portion of the artwork for Patricia Parkinson's stories

Marmalade and a Biscuit
Patricia Parkinson

On Sunday afternoons Esme eats a lightly toasted cheese biscuit with marmalade and real butter. She likes the shape of the butter knife—the authoritative stainless-steel tail at the end.

When she dips the knife in the marmalade, she thinks of her death. She hopes she doesn’t die in a car accident. She imagines failed attempts at being rescued by the jaws of life. She could be maimed, disfigured! She hopes she knows she’s going to die before she actually does. One must be prepared, but how will she know? Is there a sign from God?

She ponders what the sign could be. She’s heard people who’ve been bought back from death talk about a light. Yet she’s also heard what survivors say about victims: “They never knew what hit them.” Esme wants to know what hit her.

More than anything, Esme hopes that when her time comes, she’s wearing a nice outfit and doesn’t lose control of her bladder—or worse, her bowels. How does anyone know what happens to us after we die? If there is a heaven, why hasn’t it been discovered? So many questions. Esme feels her mind edge toward the pit hole that sucks her in at night when she asks herself, Cremation or burial? She wishes she had someone to give her the answers.

One day, I won’t wake up, she thinks. I won’t be here. Where will I be? Maybe I’ll travel. I’ll be an angel! I don’t want to look down at my family—or maybe I do. She hopes she can decide these things later, after, when she has more information.

She dips the knife into the jar, makes a full sweep, and scoops. Orange rind hangs from the tail. The butter’s probably giving me clogged arteries and high cholesterol. The biscuit—all carbs—no fiber and more fat. She wonders how much a heart attack hurts. Perhaps not at all. Would she quietly fold over in the chair, or would she thud to the floor in a heap?

She brightens. The marmalade isn’t bad for me. It’s fruit. Fruit is good! Esme opens her mouth and sticks out her tongue. Her mouth waters for the bittersweet taste, the smooth jelly and the chewy citrus rind. She runs her tongue across the blade, and in doing so, cuts her lingual artery with the edge of the knife. She tastes orange and rust. Rust? She dabs a napkin to her mouth and holds it out to look. Bright splotches of blood soak the white linen.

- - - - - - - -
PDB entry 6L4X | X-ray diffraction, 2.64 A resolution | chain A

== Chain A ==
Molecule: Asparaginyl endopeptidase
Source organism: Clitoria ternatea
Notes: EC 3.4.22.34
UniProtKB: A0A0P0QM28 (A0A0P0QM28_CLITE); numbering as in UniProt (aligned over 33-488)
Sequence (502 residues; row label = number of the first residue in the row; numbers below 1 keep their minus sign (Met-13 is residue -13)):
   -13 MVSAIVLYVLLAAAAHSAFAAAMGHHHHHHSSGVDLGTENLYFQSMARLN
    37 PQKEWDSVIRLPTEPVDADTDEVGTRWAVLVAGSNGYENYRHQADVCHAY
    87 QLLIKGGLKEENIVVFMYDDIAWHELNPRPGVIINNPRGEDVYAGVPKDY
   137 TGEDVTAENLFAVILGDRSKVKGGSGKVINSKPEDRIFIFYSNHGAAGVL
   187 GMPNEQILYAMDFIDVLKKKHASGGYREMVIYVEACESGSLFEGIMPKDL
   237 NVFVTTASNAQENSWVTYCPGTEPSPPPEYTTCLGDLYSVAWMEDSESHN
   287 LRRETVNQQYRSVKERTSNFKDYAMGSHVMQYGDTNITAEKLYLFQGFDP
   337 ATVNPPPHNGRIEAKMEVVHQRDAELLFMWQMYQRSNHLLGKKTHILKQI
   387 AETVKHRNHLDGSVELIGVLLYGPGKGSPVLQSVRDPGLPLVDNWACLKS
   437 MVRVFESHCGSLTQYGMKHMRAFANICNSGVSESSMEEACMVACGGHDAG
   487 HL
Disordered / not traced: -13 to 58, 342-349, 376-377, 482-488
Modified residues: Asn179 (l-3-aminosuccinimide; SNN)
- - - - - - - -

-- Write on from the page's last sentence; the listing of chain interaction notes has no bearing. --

I’m bleeding, Esme thinks. Am I dying? Maybe this is it!

She looks down at her sweater. It’s one of her favorites, tawny-brown wool with toggle buttons, and her slacks, not her favorite, but passable to be found in. She does not want to waste whatever precious time she has left changing clothes. She went to the bathroom before sitting down, her hair is combed, she’s green for go.

“I’m ready,” Esme says aloud.

Her mouth fills with saliva and blood. She surveys the room for a sign. A flash of sunlight paving her way, maybe jingling bells. So far, nothing.

She looks at the biscuit, at the rich butter slathered on top. It’s a shame to waste it, and now that I’m bleeding to death, who cares what I eat? Esme picks up the biscuit, holds the napkin to her mouth to catch the blood, and takes a bite.

The swirling array of flavor, the warm, delicate flake of the biscuit combined with the melted, yet perfectly crusted, cheese and the creamy texture of the butter transport her away from the bitter taste in her mouth. Esme sits herself in the chair in a way she knows, after many nights of falling asleep in different positions, will keep her upright, and waits to see what happens next.

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FRiGG: A Magazine of Fiction and Poetry | Issue 59 | Spring/Summer 2022